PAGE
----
What does a Trump Re-election mean for China?

By Aaron Puthan

As we’ve witnessed over the last four years, the White House holds considerable sway over foreign economic and trade policies, making this election particularly consequential for markets in Asia. Three areas that will likely be impacted the most are trade, supply chains, and tech.

Trade

The Phase One trade deal could come under renewed focus under a re-election scenario. Despite tensions rising across all facets of U.S. and China’s relationship, trade has been a relatively stable anchor in recent months. However, the U.S. trade deficit with China is reaching new highs as fiscal stimulus provides a boost to household income and Chinese factories reopened earlier than the rest of the world. Meanwhile, China is very far from meeting its purchase targets under the deal (see Chart 1). The trade deal has so far remained intact as neither side has wanted tariffs to derail the economic recovery. But in a second Trump term, fewer restraints and China’s lack of progress toward its agreed targets could move focus back onto the trade deal and raise the risk that tariffs come back to the forefront.

Image source

Supply Chains

Renewed political tensions could accelerate ongoing supply chain shifts, which would likely benefit some Asian economies. Supply chains are not repatriating to developed markets but rather shifting to less developed countries. This could continue to benefit Vietnam, Taiwan, and to an extent, India. Korea could also benefit singularity from increased market share in the network equipment market, due to potential limitations in Huawei’s ability to continue manufacturing 5G network equipment. Limiting the potential benefit, however, is the risk of protectionist trade policies against other Asian economies, particularly those running trade surpluses with the U.S. According to the Trump Administration, the large deficit that the US runs with China illustrates dishonest trade practices by the country, which is why they are in pursuit of protectionist policies.

The Technology Sector

The pace of technology sector decoupling could continue. Both the U.S. and China recognize that a competitive edge in high-tech sectors which not only offers potential economic gains such as increasing a country’s economic clout and influence, but also can allow one to set international standards (which in turn feed into a dominant technological and economic preposition). This could have two offsetting effects. First, one of the benefits of foreign direct investment (FDI) is thought to be technology diffusion and transfer. The Trump administration policies make that harder for China, raising the risk that reduced access to technology could reduce China’s trend GDP growth. As an example, ending sales of semiconductors to Huawei could delay 5G rollout plans, impacting productivity and the overall growth outlook. Second, to offset this, China could increase R&D spending and overall investment in its domestic tech-heavy sectors. While semiconductors have shown to be a bottleneck with difficult barriers to entry, increased investment in other sectors, such as agriculture and transportation could boost growth and bring productivity benefits, albeit with lag.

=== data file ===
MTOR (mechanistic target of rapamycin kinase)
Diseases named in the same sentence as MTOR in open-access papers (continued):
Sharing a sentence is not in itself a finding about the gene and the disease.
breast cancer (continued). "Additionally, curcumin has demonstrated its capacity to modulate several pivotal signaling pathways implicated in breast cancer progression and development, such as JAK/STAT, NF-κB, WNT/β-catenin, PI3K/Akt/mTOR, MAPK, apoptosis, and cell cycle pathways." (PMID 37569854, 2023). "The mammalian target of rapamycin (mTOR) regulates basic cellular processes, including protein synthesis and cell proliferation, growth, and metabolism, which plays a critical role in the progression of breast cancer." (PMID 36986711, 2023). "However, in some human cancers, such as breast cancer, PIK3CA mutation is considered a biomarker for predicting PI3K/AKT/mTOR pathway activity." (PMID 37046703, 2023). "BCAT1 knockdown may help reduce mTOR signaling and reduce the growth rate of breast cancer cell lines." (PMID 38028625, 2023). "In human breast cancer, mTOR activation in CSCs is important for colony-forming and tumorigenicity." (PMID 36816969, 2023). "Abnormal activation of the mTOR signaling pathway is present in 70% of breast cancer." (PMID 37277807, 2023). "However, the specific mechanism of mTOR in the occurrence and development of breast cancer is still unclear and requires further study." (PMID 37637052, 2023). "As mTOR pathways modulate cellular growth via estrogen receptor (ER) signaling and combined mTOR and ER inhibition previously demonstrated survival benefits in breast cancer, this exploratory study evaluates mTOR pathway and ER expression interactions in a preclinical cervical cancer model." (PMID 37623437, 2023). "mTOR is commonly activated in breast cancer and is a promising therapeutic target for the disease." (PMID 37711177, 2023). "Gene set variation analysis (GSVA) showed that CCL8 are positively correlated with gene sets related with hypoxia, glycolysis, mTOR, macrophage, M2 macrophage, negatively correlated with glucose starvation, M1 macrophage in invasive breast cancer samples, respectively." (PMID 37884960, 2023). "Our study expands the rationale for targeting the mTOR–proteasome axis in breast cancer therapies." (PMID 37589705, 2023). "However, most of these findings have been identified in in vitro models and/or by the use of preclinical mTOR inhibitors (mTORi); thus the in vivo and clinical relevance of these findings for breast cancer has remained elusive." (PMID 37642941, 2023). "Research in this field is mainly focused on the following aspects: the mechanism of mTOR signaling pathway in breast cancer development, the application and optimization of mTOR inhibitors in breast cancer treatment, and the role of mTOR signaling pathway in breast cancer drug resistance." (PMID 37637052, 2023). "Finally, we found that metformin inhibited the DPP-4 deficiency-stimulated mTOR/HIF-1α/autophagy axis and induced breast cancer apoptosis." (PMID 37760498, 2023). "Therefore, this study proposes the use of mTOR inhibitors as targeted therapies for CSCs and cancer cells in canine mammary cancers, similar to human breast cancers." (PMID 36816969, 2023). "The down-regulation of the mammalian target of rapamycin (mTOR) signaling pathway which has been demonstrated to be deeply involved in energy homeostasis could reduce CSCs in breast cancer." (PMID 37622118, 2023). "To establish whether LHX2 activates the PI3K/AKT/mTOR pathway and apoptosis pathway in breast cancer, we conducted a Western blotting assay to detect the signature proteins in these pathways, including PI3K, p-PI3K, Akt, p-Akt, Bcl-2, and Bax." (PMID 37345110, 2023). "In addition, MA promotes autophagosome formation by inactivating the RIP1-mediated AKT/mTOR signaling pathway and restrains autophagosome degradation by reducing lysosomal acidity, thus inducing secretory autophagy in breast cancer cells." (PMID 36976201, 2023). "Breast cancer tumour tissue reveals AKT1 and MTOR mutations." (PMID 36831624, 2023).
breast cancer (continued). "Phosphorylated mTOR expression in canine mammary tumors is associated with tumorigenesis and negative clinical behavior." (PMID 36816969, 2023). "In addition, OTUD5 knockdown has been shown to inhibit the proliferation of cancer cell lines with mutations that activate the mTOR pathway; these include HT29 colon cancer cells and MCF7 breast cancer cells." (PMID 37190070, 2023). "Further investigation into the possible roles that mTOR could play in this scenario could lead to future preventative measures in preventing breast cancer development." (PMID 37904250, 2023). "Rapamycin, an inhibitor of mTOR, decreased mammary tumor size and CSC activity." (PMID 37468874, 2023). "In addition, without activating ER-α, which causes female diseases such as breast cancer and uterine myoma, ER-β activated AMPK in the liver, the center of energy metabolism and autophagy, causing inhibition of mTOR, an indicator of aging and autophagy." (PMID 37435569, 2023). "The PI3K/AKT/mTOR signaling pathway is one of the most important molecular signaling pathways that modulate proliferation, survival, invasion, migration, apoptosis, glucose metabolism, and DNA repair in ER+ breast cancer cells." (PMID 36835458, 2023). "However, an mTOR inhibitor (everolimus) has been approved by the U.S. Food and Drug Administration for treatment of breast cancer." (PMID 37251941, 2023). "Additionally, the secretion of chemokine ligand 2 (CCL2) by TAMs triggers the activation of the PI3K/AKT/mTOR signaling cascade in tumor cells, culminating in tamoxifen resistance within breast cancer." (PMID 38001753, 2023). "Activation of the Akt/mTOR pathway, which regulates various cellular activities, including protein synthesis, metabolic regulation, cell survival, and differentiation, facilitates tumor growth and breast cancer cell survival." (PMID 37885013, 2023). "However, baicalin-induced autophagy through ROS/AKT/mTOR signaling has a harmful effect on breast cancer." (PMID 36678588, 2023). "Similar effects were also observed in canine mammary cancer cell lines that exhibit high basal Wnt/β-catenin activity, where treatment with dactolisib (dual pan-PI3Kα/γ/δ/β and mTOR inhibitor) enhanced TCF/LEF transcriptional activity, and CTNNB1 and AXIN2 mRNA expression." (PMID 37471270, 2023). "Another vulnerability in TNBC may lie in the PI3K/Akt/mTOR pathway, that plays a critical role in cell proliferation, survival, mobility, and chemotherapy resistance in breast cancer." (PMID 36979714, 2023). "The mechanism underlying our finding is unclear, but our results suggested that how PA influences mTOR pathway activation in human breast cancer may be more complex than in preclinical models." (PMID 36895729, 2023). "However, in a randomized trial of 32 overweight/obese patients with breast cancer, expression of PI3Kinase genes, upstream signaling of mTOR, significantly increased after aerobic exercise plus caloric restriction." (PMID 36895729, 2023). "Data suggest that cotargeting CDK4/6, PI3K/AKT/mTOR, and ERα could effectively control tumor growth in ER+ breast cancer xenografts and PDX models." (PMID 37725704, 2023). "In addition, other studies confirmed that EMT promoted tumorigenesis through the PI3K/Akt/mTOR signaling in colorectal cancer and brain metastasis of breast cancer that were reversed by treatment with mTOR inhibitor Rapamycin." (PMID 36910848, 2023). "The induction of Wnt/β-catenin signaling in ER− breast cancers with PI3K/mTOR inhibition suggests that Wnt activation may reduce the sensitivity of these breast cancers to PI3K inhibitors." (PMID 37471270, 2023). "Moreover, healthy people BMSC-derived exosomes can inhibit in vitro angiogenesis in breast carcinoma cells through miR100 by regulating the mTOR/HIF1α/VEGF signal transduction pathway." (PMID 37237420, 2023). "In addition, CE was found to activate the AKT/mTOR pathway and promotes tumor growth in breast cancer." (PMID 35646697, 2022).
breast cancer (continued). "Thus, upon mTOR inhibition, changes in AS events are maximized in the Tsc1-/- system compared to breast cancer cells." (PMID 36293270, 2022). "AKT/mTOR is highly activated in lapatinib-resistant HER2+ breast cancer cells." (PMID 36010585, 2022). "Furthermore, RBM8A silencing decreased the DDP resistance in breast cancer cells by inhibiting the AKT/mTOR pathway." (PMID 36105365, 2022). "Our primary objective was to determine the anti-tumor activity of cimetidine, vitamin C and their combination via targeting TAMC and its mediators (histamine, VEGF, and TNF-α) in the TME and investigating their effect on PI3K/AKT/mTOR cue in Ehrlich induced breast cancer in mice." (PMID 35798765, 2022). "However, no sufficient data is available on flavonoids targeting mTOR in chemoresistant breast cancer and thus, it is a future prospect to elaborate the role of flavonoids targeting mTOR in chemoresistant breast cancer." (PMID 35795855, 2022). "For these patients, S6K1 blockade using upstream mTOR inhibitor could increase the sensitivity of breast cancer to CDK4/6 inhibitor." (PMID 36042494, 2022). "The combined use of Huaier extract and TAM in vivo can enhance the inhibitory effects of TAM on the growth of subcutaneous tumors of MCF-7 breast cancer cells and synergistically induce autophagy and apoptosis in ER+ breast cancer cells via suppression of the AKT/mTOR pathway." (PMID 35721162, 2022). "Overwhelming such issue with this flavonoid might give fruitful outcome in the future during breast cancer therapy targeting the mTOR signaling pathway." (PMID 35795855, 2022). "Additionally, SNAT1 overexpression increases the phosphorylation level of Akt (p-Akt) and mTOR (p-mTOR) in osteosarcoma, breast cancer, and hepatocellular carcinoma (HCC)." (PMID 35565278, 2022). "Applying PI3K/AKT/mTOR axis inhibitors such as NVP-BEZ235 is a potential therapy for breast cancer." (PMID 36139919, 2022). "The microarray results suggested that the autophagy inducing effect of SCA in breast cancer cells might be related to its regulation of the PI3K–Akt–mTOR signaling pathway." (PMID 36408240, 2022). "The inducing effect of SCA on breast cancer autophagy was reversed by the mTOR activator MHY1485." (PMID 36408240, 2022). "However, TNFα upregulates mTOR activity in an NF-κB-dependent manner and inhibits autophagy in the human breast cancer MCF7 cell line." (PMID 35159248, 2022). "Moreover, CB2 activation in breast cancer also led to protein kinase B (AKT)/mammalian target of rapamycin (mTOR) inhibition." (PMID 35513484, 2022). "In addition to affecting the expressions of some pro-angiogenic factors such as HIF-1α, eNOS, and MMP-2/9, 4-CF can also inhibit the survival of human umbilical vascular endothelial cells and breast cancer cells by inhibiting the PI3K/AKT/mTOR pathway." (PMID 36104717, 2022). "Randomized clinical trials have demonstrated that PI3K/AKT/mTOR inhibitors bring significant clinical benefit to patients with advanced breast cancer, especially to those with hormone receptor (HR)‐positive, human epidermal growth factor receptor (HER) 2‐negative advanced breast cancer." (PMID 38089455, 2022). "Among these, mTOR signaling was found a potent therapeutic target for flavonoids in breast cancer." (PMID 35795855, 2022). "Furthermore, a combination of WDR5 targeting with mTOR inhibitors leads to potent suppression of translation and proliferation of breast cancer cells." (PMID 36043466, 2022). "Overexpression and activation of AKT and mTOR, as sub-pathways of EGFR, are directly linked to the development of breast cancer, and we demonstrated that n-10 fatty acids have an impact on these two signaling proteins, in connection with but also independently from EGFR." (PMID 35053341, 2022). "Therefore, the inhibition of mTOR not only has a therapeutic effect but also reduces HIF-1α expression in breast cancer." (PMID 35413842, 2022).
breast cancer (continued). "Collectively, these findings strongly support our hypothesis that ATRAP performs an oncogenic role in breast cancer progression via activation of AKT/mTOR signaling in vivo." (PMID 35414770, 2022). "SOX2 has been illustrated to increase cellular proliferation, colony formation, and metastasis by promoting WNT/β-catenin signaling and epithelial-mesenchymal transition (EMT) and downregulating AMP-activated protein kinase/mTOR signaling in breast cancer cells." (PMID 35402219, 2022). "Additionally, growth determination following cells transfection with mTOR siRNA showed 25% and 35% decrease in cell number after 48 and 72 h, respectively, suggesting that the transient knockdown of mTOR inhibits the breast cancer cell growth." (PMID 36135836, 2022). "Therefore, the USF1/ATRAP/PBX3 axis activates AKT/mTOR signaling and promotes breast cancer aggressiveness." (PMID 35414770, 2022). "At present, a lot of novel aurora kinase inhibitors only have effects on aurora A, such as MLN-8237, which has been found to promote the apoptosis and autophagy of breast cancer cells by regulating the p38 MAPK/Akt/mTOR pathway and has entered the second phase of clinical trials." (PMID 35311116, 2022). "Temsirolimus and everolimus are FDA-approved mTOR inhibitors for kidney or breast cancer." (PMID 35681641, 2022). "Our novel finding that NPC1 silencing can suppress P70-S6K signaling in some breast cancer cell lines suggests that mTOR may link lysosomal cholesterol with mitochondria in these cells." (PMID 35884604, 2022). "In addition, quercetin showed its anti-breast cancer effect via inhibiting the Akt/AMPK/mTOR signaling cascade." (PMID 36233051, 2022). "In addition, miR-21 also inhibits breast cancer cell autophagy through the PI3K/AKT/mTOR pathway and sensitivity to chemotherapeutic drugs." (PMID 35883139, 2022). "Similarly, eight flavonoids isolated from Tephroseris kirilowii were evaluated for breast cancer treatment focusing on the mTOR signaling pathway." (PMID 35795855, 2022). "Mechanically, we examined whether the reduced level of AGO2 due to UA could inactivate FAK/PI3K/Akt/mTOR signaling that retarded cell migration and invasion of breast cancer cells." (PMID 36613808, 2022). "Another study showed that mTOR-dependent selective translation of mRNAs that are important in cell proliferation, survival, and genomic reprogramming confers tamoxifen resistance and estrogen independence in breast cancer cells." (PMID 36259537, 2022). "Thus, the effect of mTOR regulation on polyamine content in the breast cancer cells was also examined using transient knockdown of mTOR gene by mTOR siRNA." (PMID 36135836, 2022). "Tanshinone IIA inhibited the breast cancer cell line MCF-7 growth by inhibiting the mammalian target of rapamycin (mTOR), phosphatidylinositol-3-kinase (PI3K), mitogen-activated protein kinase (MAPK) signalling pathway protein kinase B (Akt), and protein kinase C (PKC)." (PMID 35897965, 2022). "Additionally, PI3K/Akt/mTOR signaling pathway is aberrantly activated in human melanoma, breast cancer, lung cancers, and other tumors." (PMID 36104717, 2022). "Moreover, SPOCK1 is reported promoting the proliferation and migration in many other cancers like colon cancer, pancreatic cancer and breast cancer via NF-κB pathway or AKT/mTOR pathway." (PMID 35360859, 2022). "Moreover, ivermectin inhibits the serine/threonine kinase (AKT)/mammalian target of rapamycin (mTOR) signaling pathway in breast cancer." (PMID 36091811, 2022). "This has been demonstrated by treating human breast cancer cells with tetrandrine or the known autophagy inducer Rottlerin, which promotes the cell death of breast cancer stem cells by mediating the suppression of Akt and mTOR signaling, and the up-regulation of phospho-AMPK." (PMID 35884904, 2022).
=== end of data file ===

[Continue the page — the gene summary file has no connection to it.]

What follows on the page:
Semiconductors will likely remain a focal point. This is a sector of particular importance to East-Asian economies as they are leaders of the market.  U.S. restrictions on U.S. chipmakers supplying to Chinese enterprises would force China to resort to its own domestic suppliers. While this would likely negatively impact China’s potential growth and form significant inefficiencies in import substitution (i.e., China will need to recreate an existing supply chain, which could divert spending away from more productive uses, reducing overall productivity). Yet, for the rest of Asia (and the U.S.), this import substitution push could lead to substantial foregone revenues. For example, China accounts for 65%, 60%, and 46% of Korea’s, Taiwan’s, and Singapore’s semiconductor exports, respectively.

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What’s the implication for markets in Asia?

Overall, Asian markets could be negatively impacted by heightened geopolitical risks, particularly currencies. Trade remains the biggest market mover for Asia. The likelihood of a resurgence in trade tensions will be a key risk to watch, and countries with large trade surpluses with the U.S and currencies of export-oriented economies looks to be the most sensitive. India, Indonesia, and the Philippines could emerge as relative beneficiaries due to their lower U.S. trade exposure.

A potential continuation (or escalation) of the tech sector between the US and China would likely be a headwind to markets and companies with large exposure to the global tech supply chain while benefiting those that can gain market share through import substitution. In this respect, Chinese domestic firms could benefit, while those relying on Chinese demands could suffer. Supply chain uncertainty could boost automation efforts, providing tailwinds for robotic firms. □


Work Cited

  1. Image source
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